Summary: (Artikel auf Deutsch) TTIP will lead to a loss of privacy standards and will undermine European privacy legislation. Privacy is not even a topic in the negotiations, while ignoring privacy is a billion-dollar business. TTIP is about making money without giving a dime for privacy.

Protest against TTIP

There is a lot of protest against TTIP and similar trade agreements in Germany and across Europe. October 11, 2014 was declared a “European Day of Action”, when protesters went out onto the streets and launched a petition that aims to collect at least one million signatures against TTIP. (You find the current signature count on the website Stop-TTIP.org.) While the most prominent issues in these protests might be the secrecy of negotiations and the intransparent, non-democratic and extra-judicial nature of investor-state dispute settlement (ISDS) schemes, there is also significant concern about threats to privacy and consumer and citizens’ rights. Safeguards on processing personal data are stronger in the European Union than in the USA. TTIP is about trade, and trading data is a very big business – as one can see with all the data that Google, Facebook and many others collect. They are profiling their users, professing that this would be for their best: their best search results, their best infotainment, best comfort, and, well, advertisements that fit their interests best. But nobody can know what these companies really do with the collected data. As there are companies officially selling profiles collected from sources like Facebook, chances are high that Facebook and Co. are selling raw data – if not the profiles themselves.

No informed consent

An obvious objection might be that users have agreed to their data being collected and analyzed. But users could only agree if they knew what is actually going on. Terms speak very vaguely of data being “collected”, “analyzed to best fit your needs” and “shared with partners”. Nobody knows what exactly is done with their data and who these partners are. So there is no way for users to give informed consent. This is underlined by the fact that lobbyists are attacking informed consent regulations in the European Union. But users cannot have sovereignty without an effective mechanism for informed consent.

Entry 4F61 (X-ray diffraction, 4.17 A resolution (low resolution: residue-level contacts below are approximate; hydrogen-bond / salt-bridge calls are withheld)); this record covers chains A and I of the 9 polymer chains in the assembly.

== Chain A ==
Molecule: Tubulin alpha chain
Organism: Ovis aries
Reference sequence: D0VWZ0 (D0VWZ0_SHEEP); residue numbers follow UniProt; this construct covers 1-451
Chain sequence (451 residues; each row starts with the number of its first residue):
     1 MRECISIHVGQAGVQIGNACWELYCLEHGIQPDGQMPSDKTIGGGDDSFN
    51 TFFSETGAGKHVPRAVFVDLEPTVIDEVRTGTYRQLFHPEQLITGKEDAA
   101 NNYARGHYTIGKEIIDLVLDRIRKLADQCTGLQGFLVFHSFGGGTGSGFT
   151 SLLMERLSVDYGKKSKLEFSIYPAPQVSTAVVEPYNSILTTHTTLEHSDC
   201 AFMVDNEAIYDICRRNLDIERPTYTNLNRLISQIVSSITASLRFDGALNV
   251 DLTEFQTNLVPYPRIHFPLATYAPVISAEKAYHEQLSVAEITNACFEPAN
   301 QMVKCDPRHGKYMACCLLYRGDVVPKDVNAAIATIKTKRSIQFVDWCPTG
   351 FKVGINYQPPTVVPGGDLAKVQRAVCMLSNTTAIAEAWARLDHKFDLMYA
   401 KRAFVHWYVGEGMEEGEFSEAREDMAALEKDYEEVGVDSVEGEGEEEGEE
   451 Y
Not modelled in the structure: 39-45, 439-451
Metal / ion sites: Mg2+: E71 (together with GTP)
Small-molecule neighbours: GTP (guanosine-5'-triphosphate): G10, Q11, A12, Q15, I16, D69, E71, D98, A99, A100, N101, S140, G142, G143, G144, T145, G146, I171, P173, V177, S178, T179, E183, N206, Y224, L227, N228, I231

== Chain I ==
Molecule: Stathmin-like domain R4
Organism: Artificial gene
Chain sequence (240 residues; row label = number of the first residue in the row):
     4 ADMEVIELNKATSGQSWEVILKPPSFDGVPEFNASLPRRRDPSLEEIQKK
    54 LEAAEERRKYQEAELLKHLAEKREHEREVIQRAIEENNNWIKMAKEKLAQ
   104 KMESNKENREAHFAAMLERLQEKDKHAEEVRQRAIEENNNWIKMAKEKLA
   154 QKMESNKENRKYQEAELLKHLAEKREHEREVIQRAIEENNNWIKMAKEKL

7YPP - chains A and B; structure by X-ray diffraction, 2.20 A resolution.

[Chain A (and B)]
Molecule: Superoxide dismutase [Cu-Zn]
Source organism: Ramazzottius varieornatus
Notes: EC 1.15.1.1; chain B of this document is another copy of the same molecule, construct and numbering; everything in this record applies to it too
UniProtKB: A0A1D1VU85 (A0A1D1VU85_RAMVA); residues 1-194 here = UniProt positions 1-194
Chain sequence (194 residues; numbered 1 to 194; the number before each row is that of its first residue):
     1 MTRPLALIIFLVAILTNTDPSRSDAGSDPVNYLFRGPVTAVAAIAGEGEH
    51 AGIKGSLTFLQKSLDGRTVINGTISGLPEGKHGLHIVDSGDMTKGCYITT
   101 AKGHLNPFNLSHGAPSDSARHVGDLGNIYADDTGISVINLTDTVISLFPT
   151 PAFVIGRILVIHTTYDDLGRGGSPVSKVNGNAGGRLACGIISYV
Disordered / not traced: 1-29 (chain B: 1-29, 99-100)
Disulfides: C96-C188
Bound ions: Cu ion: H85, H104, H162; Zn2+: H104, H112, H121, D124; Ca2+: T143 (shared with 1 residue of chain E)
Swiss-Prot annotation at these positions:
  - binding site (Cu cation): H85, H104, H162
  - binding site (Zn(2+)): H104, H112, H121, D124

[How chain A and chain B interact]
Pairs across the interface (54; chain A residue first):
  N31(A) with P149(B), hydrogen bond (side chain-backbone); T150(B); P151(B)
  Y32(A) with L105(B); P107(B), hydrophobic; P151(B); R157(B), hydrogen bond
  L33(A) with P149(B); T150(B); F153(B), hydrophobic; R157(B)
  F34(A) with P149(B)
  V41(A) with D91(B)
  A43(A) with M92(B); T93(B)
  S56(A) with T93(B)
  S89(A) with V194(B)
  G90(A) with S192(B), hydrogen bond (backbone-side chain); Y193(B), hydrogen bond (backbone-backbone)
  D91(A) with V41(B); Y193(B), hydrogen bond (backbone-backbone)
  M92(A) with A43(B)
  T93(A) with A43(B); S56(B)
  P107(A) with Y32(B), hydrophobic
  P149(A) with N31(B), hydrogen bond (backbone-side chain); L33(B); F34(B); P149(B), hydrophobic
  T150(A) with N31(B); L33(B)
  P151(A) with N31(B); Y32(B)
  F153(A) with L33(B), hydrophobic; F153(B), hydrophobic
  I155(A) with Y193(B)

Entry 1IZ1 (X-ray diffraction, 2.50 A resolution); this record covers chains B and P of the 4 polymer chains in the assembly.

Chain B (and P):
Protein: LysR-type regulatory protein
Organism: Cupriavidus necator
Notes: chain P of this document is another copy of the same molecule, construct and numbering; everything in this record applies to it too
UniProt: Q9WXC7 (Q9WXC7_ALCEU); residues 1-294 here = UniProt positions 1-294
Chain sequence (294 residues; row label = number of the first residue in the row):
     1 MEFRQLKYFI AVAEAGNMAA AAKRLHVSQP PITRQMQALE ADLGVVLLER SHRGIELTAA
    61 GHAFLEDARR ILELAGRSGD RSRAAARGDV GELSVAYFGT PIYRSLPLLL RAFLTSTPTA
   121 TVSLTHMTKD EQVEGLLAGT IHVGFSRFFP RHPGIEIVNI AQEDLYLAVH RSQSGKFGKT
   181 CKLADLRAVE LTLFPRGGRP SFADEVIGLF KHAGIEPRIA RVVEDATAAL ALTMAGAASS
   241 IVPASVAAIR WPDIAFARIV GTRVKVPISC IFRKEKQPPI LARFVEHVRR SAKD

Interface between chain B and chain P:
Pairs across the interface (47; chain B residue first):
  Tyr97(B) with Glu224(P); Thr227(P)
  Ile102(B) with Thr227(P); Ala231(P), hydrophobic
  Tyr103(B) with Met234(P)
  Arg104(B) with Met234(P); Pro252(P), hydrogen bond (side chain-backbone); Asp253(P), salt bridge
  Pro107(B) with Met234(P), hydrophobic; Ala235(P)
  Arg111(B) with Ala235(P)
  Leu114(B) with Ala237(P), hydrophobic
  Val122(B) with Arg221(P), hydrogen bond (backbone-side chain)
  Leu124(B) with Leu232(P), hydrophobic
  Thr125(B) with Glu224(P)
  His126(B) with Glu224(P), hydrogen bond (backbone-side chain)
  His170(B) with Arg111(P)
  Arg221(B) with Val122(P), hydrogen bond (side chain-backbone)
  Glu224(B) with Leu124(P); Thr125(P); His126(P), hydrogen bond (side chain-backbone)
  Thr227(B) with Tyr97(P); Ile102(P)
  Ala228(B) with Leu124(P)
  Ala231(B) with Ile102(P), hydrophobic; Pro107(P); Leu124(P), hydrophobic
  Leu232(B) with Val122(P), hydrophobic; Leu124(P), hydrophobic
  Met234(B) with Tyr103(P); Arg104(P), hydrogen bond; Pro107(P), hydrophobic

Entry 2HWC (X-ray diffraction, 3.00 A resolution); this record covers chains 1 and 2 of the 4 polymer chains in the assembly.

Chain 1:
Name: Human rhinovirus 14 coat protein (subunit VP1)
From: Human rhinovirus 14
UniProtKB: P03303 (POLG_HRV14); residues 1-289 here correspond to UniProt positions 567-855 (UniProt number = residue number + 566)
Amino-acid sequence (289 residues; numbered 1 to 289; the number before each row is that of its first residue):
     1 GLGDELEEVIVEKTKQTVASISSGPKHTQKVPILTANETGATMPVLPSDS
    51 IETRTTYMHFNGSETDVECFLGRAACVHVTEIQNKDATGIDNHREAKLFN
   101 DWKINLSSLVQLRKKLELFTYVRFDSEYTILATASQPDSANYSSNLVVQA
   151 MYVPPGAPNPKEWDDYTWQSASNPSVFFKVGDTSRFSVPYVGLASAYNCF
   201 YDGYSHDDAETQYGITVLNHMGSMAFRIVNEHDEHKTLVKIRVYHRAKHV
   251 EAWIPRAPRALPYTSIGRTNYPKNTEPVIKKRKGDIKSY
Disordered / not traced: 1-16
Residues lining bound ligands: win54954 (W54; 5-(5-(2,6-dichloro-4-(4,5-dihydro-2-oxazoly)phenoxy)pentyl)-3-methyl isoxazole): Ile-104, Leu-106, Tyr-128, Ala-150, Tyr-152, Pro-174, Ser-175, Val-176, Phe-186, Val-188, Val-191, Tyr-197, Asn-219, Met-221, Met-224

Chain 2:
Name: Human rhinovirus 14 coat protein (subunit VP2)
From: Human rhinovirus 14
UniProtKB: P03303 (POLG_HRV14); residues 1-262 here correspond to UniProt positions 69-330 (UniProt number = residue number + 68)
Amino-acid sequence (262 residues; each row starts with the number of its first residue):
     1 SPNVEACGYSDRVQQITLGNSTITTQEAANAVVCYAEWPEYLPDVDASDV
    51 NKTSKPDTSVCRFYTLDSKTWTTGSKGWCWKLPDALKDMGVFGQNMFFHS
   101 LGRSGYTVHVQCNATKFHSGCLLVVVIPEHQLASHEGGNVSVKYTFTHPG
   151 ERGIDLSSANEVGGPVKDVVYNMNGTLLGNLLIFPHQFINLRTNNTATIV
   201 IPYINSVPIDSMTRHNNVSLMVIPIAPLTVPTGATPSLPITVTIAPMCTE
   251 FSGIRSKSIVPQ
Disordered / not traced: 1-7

Business with sensible data

These practices go against many Germans’ and Europeans’ sense of privacy. But the conflict goes further: In the USA, highly sensible data, e.g. about diseases or homosexuality, are collected without any consent from the persons concerned, and then sold by data brokers to the pharmacy industry, for example. This is a billion-dollar business which Americans are eager to bring to Europe. US citizens seem not to be bothered by this at all, as one can see by the Wikipedia article “Personal health record”. It describes threats like loss or theft of health records and such. But the fact that database owners may use health records for something completely different is not even mentioned in the article.

TTIP undermines European legislation

From what we gather about the ongoing negotiations, TTIP threatens to align privacy safeguards and thus undermine European legislation. The EU-Commission actually has no mandate to negotiate privacy standards. But the US already tried to raise current plans for a EU General Data Protection Regulation as part of their TTIP agenda. The regulation would establish a unified ruleset across Europe and impose heavy penalties on privacy violations. Not surprisingly, this has faced heavy lobbying from the US government, the US Chamber of Commerce, Google, Facebook and many others, and in the context of TTIP the regulation has been called a trade barrier. The TTIP draft explicitly talks about web hosting, data processing and data storage, data mining and territorially distributed computing. Other documents state that both the US Chamber of Commerce and companies want to make data communication part of the agreement. So TTIP is about making money without giving a dime for privacy.
Current practices can show us how low the standards might become. In the USA there are hardly any privacy regulations, which is why European companies cannot process personal data in the USA. But there is the so-called Safe Harbor Agreement, which allows US companies to process European personal data if they simply claim to follow European privacy laws. They do not have to prove this, nor is there any auditing. This harbor is anything but safe – it’s a sham.

Our data is not a commodity

There cannot be a fair trade agreement if profits for industry and trade are given priority over the common good. Civil rights, democratic processes, consumer protection, environmental conservation and privacy must be safeguarded and further developed. All these rights establish limits to unbounded commerce, and there is good reason to do so. We need international legal protections for these rights, not secretive backroom deals. TTIP takes away power from democratically elected governments and places jurisdiction in the hands of dubious arbitral tribunals, even though there are functioning legal systems in Germany, Europe and the USA that investors can turn to in cases of conflict. Privacy protection must be more important than investment protection. Privacy is a fundamental right, and our rights as well as our data are not commodities to be traded or negotiated.

Rena Tangens
Rena Tangens is a German privacy activist and Internet pioneer. She is a co-founder of German privacy and digital rights NGO Digitalcourage and is one of the brains behind the German Big Brother Awards.


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Picture Rena Tanges: Fabian Kurz CC BY SA 3.0 Cover Picture: Fabian Kurz CC BY SA 3.0

Veröffentlicht am 10.03.2015

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